In 1989 the First Christian Church of Long Beach purchased the building for their services. The First Church of Christ, Scientist, now holds services at 3629 Atlantic Avenue in Long Beach.
Church of the Golden Rule
The cornerstone of the church had been laid September 26, 1899; in it was a time capsule which included a Bible, copies of numerous denominational publications, lists of names of officers of the official bodies in connection with the church, names of subscribers to the church fund and copies of Long Beach papers.
Services on the morning of the dedication started with an organ recital by Ada Kinman. Mozart’s “Gloria” was presented by the choir and scriptures read by Rev. Spring of Garden Grove, and Rev. F.V. Fisher of Ventura, a former pastor of the Long Beach Church. The offertory was sung by Miss Chingren, Mrs. Enderly and Mrs. Neece. The sermon was preached by Rev. Dr. R.S. Cantine, pastor of the First Methodist Episcopal Church of Los Angeles. He spoke of the account of the loves and the fishes, and the miraculous feeding of the multitude. His address was brief, and after its completion, a half-hour was spent in receiving subscriptions for the lifting of the church debt.
The church would remain in this location until August 1909 when a new structure was dedicated at Fifth and Pacific. At a cost of $150,000 it was hailed as the most beautiful and costly church in the city.
St. Luke’s Episcopal ChurchOn August 22, 1900, St. Luke’s Episcopal Church at Fifth and Locust was dedicated. The Rev. W.E. Jacob had taken charge of the Episcopal mission in Long Beach in 1897, riding on horseback between San Pedro, Wilmington and the village here. He had been keep busy conducting mission meetings in all three places. He was still in charge of Episcopalian activities in Long Beach when the new church opened, but resigned in December 1910, when he was succeeded by Rev. Charles T. Murphy. Fifteen clergymen from various parts of Southern California attended the Wednesday morning dedication, according to the August 25, 1900 Los Angeles Times. Rev. Archdeacon True of Los Angeles led the dedication ceremonies which were followed by a luncheon.
A welcome gift came from the estate of railroad magnate Charles Crocker in 1906. Crocker, who had a major interest in the Long Beach Land and Development Company, also purchased property in Long Beach in the late 1880s. In 1901, Alice King’s mother contacted Crocker’s heirs and reminded them of the undeveloped Long Beach property and mentioned that the church would like to take over one of the lots. It seemed the property was to be sold for delinquent taxes. Unaware they even owned the land, the heirs quickly paid the taxes but told the church the property couldn’t be divided because the heirs were under age. Five years later Alice King took up her dead mothers cause and contacted them again. Though both lots had been sold a $2000 donation was given by thankful Crocker’s heirs to the church. (LAT 2/27/06)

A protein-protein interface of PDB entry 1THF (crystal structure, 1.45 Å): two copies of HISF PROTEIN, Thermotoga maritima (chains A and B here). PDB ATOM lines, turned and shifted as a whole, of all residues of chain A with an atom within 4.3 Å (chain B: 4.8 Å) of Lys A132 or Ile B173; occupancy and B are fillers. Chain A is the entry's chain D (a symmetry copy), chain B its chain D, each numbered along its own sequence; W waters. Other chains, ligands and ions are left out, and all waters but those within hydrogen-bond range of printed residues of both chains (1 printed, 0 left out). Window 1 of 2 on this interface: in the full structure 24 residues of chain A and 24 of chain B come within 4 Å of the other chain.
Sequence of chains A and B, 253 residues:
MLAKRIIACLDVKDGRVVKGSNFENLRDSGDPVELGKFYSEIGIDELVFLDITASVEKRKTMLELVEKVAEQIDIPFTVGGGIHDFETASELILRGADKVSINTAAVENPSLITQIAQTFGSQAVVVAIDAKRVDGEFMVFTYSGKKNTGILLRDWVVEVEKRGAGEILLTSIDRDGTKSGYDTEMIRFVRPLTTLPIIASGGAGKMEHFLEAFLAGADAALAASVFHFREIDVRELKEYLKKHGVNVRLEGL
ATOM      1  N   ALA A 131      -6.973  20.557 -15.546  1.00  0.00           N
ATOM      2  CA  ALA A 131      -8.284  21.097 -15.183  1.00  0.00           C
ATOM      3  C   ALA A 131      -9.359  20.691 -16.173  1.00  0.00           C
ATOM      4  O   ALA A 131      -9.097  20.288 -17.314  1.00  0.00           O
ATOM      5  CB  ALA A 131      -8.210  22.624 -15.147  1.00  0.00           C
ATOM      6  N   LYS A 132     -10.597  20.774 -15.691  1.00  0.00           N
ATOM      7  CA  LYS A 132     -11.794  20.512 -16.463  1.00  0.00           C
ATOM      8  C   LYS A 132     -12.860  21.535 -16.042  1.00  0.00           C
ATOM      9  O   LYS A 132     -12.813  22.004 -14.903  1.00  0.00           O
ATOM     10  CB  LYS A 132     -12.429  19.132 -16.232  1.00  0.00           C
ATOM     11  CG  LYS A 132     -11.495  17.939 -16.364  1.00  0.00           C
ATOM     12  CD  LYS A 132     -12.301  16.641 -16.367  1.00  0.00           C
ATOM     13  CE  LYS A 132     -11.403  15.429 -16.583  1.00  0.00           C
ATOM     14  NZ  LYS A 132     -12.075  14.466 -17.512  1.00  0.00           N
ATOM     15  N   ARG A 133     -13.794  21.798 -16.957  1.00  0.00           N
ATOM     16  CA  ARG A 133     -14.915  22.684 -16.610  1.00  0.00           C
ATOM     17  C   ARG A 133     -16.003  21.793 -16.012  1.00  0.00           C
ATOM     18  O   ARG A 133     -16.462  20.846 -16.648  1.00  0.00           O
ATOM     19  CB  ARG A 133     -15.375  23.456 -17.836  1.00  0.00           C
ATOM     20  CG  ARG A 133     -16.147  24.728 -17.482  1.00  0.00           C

CatholicsUp until 1900 there were fewer than 200 Catholics in Long Beach and most attended services in Wilmington. In the fall of 1902, however, it looked like Long Beach Catholics would have their own church. On October 19, 1902, a crowd estimated to be around 2000, gathered to witness the laying of the corner stone of St. Anthony’s Roman Catholic Church at 6th and Olive. It was Bishop George Montgomery who led the ceremony, blessing the cornerstone and filling a time capsule with copies of local newspapers, a synopsis of church history and some coins and badges.
The project was launched by a group of Roman Catholics including Mrs. J.M. Morris, Judge H.C. Dillon and Mrs. John Ena who convinced the local Catholic bishop to build a church in Long Beach. Mrs. Morris sought the assistance of real estate agent Frank Shaw who donated two acres on Quality Hill. Since this location was too far from the city, it was sold and a 100x100 foot lot on Sixth and Olive was purchased. Next to this Thomas Wall owned a 50x150 foot lot which he donated for the resident priest’s home. Mrs. Morris herself owned 56x200 feet next to Wall’s property which she also donated to the church. On June 21, 1902, it was decided that a church would be built, and at this first meeting $750 was raised. In the next few weeks $1500 more was added to the coffers and on August 23rd the plans of Los Angeles architect Munsell were accepted and L.J. Kelly appointed superintendent of construction. Like the Congregational Church, it too was in the mission style and was expected to cost around $3,500. It was dedicated on July 19, 1903.
It was built to hold about 300 parishioners with the choir loft, at the rear of the building, seating about 150. In the south end a stained glass oval window costing $200 had been donated by H.C. Dillon. At the other end of the church was a similar window, paid for by the people of the parish. By the time of dedication the church had almost been paid for. The money raised mainly by church fairs. However, everyone was so tired of church fairs that the church board had voted to do away with them. The rest of the money would be raised by individual subscriptions, alone.
The dedication service began at 10:30 a.m. on July 19, 1903. A crowd of devout worshipers had filled the structure to its limit, and from outside men climbed on carriages and peered into the windows. The high altar, with its burning candles and incense was beautiful and impressive. A solemn high mass was celebrated by Bishop Conaty from Los Angeles. Rev. Ramon Ferrer of Wilmington was assigned acting priest.
Additional property was acquired and a new building started in 1913. A parish school was later built.
Information from the Los Angeles Times and Los Angeles Herald. Photos courtesy Long Beach Public Library